These basic spinal cord injury-related costs can make life significantly easier for myself and my caregiver. My mobility needs will increase as I get older: my muscles may shorten, and I will likely deal with spasticity and deteriorating health.
I was in the HVAC business before my accident making $25 per hour for my work. Today, I’m lucky to get $509 per month in Social Security disability pay along with a little help with the rent.
People like me don’t want to be a leech on government funding. Take just one look at some of the prices of the everyday things that we require to live independent lives with a spinal cord injury and you can understand why they remain out of reach to us.
Without help, medical bills alone would destroy my financial foundation and even impact my credit to limit my options for the future.
My dream would be to further my education or pursue training to get a decent job again. That way, I could stop relying on government funding and afford an accessible house that I could move around in. I’d also be able to cover my burial expenses if anything happened to me so I would not be a burden on my loved ones—I sure can’t do it in the situation I’m in now.
Government programs have rules and regulations that sometimes make it difficult to get your needs met.
For example, you might be able to get help with the cost of certain vehicle modifications for accessibility, but they won’t help you get a vehicle. How is a person living with a spinal cord injury supposed to afford a van or vehicle on their own? Most payments for a vehicle are more than anyone who is on SSDI can afford, and if you make “too much,” you could lose your benefits.
That’s one of the reasons why I began fundraising with Help Hope Live. I’ve done so much research over the past 20 years into government programs and grants, but nothing really became successful. I had no idea that I could get help from a nonprofit like Help Hope Live.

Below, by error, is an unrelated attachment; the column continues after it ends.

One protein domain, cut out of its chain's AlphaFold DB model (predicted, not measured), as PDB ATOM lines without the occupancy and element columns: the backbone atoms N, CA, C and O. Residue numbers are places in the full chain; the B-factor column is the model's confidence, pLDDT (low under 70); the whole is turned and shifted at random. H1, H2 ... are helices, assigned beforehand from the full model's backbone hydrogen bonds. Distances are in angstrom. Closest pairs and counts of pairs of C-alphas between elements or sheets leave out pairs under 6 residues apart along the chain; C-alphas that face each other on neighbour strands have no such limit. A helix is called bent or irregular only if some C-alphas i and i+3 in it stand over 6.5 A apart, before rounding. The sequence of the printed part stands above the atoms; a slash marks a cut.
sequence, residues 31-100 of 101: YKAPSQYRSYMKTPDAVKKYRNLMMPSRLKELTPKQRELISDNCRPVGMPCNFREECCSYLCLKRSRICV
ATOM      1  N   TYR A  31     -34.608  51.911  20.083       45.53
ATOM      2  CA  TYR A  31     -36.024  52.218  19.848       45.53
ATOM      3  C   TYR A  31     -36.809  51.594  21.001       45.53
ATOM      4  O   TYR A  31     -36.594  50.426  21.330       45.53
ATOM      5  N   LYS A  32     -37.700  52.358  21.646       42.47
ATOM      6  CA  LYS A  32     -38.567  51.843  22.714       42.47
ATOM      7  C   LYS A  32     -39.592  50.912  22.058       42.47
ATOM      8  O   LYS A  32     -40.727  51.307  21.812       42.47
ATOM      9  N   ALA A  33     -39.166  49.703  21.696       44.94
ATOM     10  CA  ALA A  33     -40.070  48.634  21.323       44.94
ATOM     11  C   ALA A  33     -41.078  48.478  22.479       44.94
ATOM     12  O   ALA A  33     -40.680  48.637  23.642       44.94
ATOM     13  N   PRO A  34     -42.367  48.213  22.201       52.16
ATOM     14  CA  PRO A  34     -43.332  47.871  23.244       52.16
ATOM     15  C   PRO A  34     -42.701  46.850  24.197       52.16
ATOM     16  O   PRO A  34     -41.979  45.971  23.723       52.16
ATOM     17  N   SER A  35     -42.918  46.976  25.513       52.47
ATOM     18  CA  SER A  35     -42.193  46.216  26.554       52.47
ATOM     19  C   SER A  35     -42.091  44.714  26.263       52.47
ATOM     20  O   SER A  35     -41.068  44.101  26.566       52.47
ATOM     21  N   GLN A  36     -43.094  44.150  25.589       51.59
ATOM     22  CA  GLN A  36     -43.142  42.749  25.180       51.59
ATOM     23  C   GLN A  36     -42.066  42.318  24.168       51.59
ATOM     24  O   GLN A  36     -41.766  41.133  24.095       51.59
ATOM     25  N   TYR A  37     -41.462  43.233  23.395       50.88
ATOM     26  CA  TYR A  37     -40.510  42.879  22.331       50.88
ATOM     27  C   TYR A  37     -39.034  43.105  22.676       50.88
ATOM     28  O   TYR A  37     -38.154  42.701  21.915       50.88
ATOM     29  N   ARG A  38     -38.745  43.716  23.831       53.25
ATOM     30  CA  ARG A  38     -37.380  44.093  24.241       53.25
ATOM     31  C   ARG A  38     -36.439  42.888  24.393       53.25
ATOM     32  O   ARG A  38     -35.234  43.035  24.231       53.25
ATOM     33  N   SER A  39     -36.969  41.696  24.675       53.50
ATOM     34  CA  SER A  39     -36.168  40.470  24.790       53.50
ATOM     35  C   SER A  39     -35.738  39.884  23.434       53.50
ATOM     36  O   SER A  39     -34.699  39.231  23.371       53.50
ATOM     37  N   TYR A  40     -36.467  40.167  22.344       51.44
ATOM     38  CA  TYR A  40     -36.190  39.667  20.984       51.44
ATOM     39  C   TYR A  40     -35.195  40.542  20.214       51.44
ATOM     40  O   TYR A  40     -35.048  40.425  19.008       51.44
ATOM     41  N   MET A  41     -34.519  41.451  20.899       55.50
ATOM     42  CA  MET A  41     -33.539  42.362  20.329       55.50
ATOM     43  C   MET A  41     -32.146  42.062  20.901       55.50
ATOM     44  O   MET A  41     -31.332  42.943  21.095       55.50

Fundraising with Help Hope Live has been the only real progress I’ve made with getting my needs met.
It’s still a ways off before I can say that my fundraising campaign is completely successful, but I love the progress that we’ve made. The feeling of accomplishment is awesome, especially while working with the great people at Help Hope Live. They keep you going if you show that you’re willing to put forth the effort.
I’ve received donations to my campaign from the Lions Club and even two politicians running for mayor of my town along with many other small donations from friends. I ultimately hope to raise enough to get an accessible van—transferring is becoming more of an issue as I get older, both for my shoulders and my caregiver’s back.
Mobility represents independence and freedom to someone like me with a spinal cord injury.
It means I can go where I want, when I want, and spend a whole lot less time depending on others who may or may not have time to help.
If I could change one thing, it would be awareness of disabilities like mine in our society. This kind of accident can happen to anyone, and there is such a strong need for grants and programs to help people get back to being productive members of society. There are so many costs involved in life with quadriplegia, from mobility needs to the medical costs of emergency room visits, regular doctor appointments, and plenty of specialists.Written by Emily Progin